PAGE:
Whether you are a seasoned networker or just starting out, you will have probably heard about one-to-one’s. If you are more of a natural networker these may come easily to you and to the more introverted networker they might sound uncomfortable, intimidating and, at best, just plain awkward.

A one-to-one is a fantastic opportunity to really get to know about the person in front of you, it fast tracks building rapport, trust, and most importantly establishing an ongoing business relationship.

If you have resisted one-to-one’s previously, here are 5 steps to get you started

1. Know who you want to network with.

Having a clear idea of the kind of people that you would like to be connected with is going to save you a lot of time. Is it referrals for potential clients, to create strategic alliances, market research, to find speaking gigs. Knowing which people you would like to be connected makes it easier for yourself and the person in front of you.

Consider what you are then able to offer the other person in return. It could be a referral, business information or advice. A great question to ask if you’re unsure is ‘How can I help you today?’

2. Planning.

Planning one-to-ones around your networking diary can be an effective use of your time. You may like to schedule them before or after a networking event that you’ll both be in attendance of.

Before you meet always confirm the date and the time with each other, there’s nothing worse than sitting around for half an hour to find your in the wrong place. Have clear timings so that you are both aware of what time you need to finish.

Be prepared by looking at their website and social media presence in advance. It shows great initiative and looks professional.

3. During the meeting.

Be curious. Ask questions about the other person’s business and industry and be open to what you might learn from it. Expressing interest is a great way to increase comfort levels and to open up. Share your objectives or outcomes that you would like from the meeting with each other. Listen to what is being said as oppose to waiting for your turn to speak.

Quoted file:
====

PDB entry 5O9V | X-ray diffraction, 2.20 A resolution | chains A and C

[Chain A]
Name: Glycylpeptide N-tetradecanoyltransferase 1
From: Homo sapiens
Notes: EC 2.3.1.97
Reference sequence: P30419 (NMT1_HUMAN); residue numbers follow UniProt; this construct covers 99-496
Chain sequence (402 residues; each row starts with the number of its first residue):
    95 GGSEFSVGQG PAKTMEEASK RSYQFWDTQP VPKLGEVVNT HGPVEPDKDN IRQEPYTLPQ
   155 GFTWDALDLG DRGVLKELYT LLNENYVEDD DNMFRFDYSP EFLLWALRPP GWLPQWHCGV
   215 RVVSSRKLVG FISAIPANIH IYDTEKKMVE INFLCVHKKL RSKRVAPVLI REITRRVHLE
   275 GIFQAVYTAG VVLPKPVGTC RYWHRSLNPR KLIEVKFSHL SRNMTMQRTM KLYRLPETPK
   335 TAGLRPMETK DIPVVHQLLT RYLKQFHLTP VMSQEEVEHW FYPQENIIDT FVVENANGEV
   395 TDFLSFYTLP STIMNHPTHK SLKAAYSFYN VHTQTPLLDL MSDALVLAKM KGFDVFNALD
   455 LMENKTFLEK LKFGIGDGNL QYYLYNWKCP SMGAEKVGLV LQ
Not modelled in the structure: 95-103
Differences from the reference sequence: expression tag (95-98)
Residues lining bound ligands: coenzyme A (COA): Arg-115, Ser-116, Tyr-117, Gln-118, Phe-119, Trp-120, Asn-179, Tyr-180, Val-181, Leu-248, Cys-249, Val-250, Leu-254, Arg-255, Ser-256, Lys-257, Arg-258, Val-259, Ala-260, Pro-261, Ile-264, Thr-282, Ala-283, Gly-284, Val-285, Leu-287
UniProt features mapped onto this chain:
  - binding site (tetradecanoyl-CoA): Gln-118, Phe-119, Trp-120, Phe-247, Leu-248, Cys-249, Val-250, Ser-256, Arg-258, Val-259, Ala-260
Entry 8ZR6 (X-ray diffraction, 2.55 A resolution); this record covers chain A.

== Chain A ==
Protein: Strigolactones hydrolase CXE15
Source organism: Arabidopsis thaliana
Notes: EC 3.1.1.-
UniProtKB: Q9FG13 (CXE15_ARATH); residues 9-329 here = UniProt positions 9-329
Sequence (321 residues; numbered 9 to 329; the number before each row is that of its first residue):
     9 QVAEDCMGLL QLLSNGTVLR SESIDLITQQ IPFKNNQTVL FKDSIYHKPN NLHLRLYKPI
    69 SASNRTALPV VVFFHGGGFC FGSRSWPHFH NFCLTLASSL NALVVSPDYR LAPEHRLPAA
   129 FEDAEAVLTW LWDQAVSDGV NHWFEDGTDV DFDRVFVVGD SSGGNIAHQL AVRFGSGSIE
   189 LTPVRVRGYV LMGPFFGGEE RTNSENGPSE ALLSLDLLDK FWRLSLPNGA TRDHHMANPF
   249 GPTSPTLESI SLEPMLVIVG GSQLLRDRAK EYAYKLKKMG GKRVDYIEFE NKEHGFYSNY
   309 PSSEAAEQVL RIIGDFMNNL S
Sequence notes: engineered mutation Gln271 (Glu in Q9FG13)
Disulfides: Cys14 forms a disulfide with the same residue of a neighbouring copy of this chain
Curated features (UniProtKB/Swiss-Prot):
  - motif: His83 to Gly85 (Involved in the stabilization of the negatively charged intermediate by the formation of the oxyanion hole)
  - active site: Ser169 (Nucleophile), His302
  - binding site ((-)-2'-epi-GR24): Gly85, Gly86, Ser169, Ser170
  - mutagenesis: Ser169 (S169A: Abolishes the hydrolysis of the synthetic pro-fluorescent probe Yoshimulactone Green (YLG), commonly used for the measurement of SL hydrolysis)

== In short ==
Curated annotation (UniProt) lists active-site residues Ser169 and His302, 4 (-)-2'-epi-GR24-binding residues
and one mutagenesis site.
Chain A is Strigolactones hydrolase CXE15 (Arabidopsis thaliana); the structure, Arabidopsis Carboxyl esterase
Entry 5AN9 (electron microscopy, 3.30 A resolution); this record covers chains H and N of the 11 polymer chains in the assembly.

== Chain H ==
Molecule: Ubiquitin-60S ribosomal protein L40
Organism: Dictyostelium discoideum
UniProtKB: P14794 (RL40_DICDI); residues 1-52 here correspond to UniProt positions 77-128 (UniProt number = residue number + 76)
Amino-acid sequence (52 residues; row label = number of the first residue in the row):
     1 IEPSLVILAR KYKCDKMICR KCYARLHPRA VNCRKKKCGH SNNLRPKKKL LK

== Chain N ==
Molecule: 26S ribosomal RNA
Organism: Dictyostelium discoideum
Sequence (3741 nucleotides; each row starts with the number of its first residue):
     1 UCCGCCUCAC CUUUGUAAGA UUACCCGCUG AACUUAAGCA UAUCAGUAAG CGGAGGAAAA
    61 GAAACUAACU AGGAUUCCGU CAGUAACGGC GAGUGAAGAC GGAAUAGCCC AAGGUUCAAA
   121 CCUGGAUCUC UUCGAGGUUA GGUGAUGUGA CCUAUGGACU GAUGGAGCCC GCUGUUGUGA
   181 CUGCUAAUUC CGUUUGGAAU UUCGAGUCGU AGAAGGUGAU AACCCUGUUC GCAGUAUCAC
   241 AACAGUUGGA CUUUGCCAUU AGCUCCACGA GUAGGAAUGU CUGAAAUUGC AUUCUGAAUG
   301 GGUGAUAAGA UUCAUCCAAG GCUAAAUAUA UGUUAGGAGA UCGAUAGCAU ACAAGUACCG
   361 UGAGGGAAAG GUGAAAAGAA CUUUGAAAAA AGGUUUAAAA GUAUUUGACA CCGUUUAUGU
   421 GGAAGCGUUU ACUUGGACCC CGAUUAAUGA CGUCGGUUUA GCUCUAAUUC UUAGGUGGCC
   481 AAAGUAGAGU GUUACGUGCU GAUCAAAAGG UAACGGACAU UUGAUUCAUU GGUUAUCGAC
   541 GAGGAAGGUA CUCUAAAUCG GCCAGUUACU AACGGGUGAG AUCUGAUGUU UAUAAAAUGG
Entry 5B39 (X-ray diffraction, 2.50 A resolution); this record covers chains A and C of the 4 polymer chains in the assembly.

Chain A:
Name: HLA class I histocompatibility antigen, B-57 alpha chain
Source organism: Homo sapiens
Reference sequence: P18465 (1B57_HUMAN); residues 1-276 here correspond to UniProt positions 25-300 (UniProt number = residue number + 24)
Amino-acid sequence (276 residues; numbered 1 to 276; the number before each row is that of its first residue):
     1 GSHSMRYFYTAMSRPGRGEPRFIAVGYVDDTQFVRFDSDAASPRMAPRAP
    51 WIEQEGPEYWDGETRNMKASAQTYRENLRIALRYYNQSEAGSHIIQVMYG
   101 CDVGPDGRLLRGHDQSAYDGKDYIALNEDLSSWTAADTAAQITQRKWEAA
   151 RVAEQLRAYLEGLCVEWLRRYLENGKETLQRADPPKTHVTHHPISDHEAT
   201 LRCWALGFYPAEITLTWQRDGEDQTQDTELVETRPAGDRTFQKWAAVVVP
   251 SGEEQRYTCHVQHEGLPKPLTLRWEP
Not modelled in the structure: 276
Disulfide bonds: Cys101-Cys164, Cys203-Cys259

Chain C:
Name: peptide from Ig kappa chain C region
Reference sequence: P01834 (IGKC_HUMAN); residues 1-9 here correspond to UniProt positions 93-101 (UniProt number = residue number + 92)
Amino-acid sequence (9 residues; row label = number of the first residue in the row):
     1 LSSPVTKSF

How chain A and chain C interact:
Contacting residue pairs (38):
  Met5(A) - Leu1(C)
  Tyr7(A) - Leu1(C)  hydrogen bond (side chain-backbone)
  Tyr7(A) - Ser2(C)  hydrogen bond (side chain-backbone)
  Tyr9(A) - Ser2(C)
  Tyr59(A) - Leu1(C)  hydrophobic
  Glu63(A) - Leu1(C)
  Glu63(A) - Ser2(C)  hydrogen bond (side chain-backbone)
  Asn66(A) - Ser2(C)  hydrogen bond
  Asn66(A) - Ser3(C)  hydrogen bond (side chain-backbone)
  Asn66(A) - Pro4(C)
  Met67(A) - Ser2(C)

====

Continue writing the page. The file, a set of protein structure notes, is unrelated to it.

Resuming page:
Are you networking to sell to the person in front of you, or to create meaningful business relationships that are mutually beneficial. If it’s the former then you will need to adjust your strategy. Networkers rarely attend a meeting to buy something so don’t go to sell.

4. Follow up.

You hear it all the time yet an alarming number of people rarely do.

If you want to create lasting relationships, do what you say you will and follow up. Send a thank you note and include any relevant information that was discussed in your meeting. Connect with them on Social Media and start thinking about how you can help them depending on their requirements.

You might ask if they would like to be included in your newsletter (never assume that they do!) or signpost them to your website.

5. Have fun.

One-to-one’s are a fabulous opportunity to really be curious about the person in front to you. Remembering the concept; 6 degrees of separation, there is a good chance that the person in front of you will be able to connect you with the right contacts. Take the mindset that you are there to learn and to be of service and enjoy the process.